By Steven Cohen, Managing Director at Sage Pastel
Cloud backup provider IronTree estimates that one in five South African small and medium sized enterprises (SMEs) experience some form of data loss once a year, most commonly as a result of accidents and natural disasters, data corruption, or theft of computing devices.
Most of them would be able to curtail these losses by moving their applications and the associated applications into the cloud, according to Steven Cohen, managing director of Sage Pastel. He says that the cloud offers an opportunity for SMEs to neaten up their IT environments and thereby eliminate many of the traditional risks that lead to data loss and systems outages.
“Many SMEs are uncomfortable about the idea of moving their data into the cloud because it means thinking about applications and information in a new way,” Cohen says. “But using the cloud for accounting and other applications means keeping their information stored in a secure data centre where the professionals look after it.”
Cohen says that despite the illusion of control SMEs get from managing their own PCs with their applications and data on a harddrive, this is often the most risky way to manage their information. Without the right skills at their disposal, many SMEs find it difficult to keep their data backed up, their applications patched, and their hardware physically safe from theft and fire.
If you have your information stored on a hard drive, it’s vulnerable to fires, theft or loss. It’s also all too easy for someone to back up your data on a flash drive and to walk out of your office with your valuable information in his or her pocket.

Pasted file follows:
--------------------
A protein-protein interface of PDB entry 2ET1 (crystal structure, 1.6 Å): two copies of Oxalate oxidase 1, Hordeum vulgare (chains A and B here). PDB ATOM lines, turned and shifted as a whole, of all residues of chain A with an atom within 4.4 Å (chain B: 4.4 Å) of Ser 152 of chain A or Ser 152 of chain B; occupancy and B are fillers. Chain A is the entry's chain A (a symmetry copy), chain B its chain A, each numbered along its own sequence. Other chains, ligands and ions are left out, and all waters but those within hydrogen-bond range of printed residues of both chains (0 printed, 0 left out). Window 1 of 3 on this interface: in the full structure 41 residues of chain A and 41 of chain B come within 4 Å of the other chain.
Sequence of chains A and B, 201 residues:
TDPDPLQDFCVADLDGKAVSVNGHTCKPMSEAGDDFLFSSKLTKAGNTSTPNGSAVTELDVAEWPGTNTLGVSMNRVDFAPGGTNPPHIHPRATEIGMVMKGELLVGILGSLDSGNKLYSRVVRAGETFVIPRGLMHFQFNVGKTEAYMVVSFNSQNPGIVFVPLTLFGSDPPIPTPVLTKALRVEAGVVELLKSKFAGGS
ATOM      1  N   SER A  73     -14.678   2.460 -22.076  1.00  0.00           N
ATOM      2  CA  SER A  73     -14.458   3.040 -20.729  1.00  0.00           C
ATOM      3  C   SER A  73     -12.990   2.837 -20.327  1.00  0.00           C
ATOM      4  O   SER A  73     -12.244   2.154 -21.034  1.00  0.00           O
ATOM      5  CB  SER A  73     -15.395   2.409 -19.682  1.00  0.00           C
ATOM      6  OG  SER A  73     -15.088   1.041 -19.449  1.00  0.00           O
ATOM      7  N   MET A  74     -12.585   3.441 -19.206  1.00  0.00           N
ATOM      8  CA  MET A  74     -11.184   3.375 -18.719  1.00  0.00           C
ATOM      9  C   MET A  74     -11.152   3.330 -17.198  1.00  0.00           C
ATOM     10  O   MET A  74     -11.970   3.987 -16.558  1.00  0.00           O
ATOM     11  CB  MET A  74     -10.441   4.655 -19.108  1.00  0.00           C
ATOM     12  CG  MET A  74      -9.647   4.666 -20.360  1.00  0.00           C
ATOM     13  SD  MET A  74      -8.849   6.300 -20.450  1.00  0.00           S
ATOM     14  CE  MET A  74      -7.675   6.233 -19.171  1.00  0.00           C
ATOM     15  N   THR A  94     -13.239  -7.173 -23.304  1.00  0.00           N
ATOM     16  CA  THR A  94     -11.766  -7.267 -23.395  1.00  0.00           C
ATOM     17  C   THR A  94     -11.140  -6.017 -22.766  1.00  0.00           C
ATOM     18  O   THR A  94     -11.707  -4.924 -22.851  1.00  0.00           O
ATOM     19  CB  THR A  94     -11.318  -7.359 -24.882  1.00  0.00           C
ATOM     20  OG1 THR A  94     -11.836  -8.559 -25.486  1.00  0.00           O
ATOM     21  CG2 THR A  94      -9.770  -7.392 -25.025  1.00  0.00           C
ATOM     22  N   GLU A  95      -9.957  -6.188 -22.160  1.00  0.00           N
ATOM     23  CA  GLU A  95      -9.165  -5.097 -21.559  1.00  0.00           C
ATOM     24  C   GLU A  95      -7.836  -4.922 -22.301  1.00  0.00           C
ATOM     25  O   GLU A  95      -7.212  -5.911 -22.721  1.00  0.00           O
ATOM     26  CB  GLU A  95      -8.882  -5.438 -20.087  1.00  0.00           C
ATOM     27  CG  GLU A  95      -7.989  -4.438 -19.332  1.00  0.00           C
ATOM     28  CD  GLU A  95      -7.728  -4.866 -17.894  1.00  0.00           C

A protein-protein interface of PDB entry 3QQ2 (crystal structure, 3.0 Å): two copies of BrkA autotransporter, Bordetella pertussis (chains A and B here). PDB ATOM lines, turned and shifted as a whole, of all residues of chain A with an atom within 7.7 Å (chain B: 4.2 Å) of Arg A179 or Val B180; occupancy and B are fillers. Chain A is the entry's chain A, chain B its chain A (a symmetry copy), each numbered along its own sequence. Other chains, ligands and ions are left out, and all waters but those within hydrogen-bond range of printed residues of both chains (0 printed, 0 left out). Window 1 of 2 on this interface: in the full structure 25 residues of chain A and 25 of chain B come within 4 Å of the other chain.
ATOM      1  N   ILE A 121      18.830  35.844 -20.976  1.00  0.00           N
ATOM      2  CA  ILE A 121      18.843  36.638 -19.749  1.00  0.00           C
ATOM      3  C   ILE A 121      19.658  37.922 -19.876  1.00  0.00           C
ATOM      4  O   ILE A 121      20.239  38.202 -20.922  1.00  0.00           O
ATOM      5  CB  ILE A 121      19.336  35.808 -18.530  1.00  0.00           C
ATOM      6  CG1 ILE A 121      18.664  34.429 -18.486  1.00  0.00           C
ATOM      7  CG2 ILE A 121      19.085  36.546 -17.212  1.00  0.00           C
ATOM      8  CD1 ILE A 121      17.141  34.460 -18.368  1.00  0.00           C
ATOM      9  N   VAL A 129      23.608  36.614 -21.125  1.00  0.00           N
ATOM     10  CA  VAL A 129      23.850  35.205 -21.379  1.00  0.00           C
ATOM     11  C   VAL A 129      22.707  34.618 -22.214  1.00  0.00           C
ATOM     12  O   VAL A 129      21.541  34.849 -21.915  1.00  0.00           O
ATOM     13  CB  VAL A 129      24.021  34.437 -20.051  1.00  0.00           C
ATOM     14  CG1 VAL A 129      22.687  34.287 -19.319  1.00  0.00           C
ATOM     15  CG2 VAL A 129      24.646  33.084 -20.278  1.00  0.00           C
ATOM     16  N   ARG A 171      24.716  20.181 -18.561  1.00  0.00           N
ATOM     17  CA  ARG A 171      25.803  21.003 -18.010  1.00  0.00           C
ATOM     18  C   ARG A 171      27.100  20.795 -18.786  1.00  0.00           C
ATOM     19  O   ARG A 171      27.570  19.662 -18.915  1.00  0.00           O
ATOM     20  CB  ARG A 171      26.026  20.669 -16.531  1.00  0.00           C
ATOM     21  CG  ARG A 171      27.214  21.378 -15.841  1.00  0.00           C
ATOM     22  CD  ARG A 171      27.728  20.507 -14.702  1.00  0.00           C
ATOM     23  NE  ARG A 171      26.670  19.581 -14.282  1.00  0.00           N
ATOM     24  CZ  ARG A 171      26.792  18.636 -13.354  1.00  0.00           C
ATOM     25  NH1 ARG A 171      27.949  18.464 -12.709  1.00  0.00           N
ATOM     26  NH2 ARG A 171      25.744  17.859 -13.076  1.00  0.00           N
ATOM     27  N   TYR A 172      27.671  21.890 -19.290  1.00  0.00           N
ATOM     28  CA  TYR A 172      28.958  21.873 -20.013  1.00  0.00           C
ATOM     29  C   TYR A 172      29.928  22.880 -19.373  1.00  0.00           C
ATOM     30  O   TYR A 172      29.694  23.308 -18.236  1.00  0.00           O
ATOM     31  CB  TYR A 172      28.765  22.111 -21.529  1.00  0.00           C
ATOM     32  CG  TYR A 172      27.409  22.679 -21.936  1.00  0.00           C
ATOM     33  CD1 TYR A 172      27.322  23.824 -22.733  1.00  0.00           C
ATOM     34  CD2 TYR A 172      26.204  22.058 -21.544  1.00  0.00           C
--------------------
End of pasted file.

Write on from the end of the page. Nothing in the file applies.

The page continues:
What’s more, with devices such as smartphones, tablets, and PCs proliferating, the risks are growing. Each device with locally stored data is another vulnerable point for the business – another place where data can be lost or stolen.
“An automated system that allows you to back your data up every day to a secure, remote location is the best way to safeguard your data,” Cohen says. “And the easiest and most affordable way to get that is to use cloud-based solutions. It’s an easy way to tidy up the IT mess.”
Cohen says that the cloud offers the following benefits when it comes to security and business continuity:
- A good cloud provider invests in the best hardware and software, including the best information security solutions. That means it’s better equipped to handle malware, hackers, DDOS attacks, and all the common cybercrime threats and nuisances of the information age.
- A robust cloud application will keep your data backed up to the latest minute without the need for any special action from your side. Not only does this reduce your risk of losing valuable data in a crisis (such as fire or the theft of a computer), it also means your team is always sharing and working off the latest data.
- Unlike a small business, a cloud provider can afford to double up on servers, storage, power and telecoms infrastructure, and so on. That means it can provide far higher uptime for your application than you could yourself. And if there’s a power outage or Internet failure at your office, you can simply move to a coffee shop, log in and carry on working.
- Keeping your software up to date with the latest version and downloading the latest patches is a nuisance. In the cloud, someone else takes care of it for you, saving you time and money.